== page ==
Issue Group 23: Reaching the Youth Generation

Youth (aged 18 to 29) need to be reached with the gospel and to be effectively discipled.

How can we reach the youth generation with the gospel of Jesus Christ in a way that is relevant to them? That is the question the over 50 participants of IG23 will be trying to answer at the Forum. IG participants come from many different backgrounds: youth pastors from the United States; evangelists from Europe; church planters from Africa; lay ministers from the Indian sub-continent; university workers from the Balkans and many others. Their diversity is reflected not only in their cultural background but also in the questions and insights they bring to the pre-congress discussion.

Tobias from Southern Germany says some descriptions of today’s youth seem to contradict each other, but are typical for the youth culture in Germany. Young people, he says, are looking at the future in a positive way, don’t want to miss anything, are fixed on today, open for new things, religious in a pluralistic way, materialistic, dream of their own little well-functioning family, egoistic and have no trust and no interest in politics and institutions. Patrick Mba from Cameroon says young people in his country are more interested in the items prized in developed countries which are like a model to them. They listen to and dance to hip hop, R & B, discuss pop stars they watch on cable TV or wear the latest denim jeans because that is being “in.” However, they are African at the same time. Asher Bhatti from the sub-continent wrote that young people in his homeland think that they understand life totally in a short period. They show through body language, styles and way of talking that they have everything in the life and then find their own way of spending life. They don’t give attention to their elders’ advice or church elders or activities.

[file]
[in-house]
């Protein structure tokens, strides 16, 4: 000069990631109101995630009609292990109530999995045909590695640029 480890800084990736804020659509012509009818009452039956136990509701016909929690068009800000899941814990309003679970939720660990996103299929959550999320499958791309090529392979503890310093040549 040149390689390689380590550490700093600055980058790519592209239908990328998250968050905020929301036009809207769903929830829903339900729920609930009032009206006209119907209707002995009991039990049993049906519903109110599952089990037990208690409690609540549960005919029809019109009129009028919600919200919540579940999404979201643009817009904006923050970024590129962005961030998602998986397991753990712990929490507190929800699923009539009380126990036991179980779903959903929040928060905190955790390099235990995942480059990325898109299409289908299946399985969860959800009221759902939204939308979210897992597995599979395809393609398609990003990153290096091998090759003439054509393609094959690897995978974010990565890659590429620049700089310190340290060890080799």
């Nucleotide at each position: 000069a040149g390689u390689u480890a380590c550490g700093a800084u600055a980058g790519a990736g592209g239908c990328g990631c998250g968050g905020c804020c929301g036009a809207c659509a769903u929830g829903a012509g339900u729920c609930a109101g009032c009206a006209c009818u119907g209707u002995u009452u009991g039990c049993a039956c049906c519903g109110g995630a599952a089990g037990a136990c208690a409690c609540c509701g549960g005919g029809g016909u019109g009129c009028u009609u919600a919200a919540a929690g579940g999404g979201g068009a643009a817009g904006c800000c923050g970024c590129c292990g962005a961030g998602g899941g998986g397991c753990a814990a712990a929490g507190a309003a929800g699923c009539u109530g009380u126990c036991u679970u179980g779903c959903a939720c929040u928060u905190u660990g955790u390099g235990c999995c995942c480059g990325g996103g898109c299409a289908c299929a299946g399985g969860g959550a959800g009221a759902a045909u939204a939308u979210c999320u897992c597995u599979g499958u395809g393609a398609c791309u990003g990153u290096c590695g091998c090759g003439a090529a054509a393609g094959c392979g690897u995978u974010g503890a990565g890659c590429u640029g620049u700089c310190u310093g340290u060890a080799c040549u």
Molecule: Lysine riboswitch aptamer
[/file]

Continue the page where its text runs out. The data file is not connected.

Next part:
Presently there are more questions than answers, questions we are trying to answer across the continents and denominations as we prepare for meeting face to face. Questions such as:

  • Is there a specific youth culture in your country/area of service?
  • If yes, what are the cultural marks of the youth culture? (fashion, music, language, lifestyle etc.?)
  • In what way does it differ from the culture of the adult generation?
  • In what way do these youth cultures represent a different way of thinking, feeling or experiencing life?
  • What do you see as the inner dimension of the youth culture?
  • What are the main questions concerning life and meaning that young people have?
  • How do you see the church responding to the youth generation?
  • How must we/the church change to move forward in an evangelistically relevant way to reach young people with the gospel?

The expected outcomes of the work done on this issue were:

  1. Best case examples of how to reach various categories of youth such as the unemployed, ethnic minorities (often immigrant communities) and the educated but anti religious.
  2. Discipling is so essential and ways of doing this need to be provided.


Roland Werner

Lucas Leys

Andy Goodacre, UK

Read the Lausanne Occasional Paper (LOP) produced by this Issue Group:

LOP 52: The 12/25 Challenge: Reaching the Youth Generation (.pdf format; 414 KB)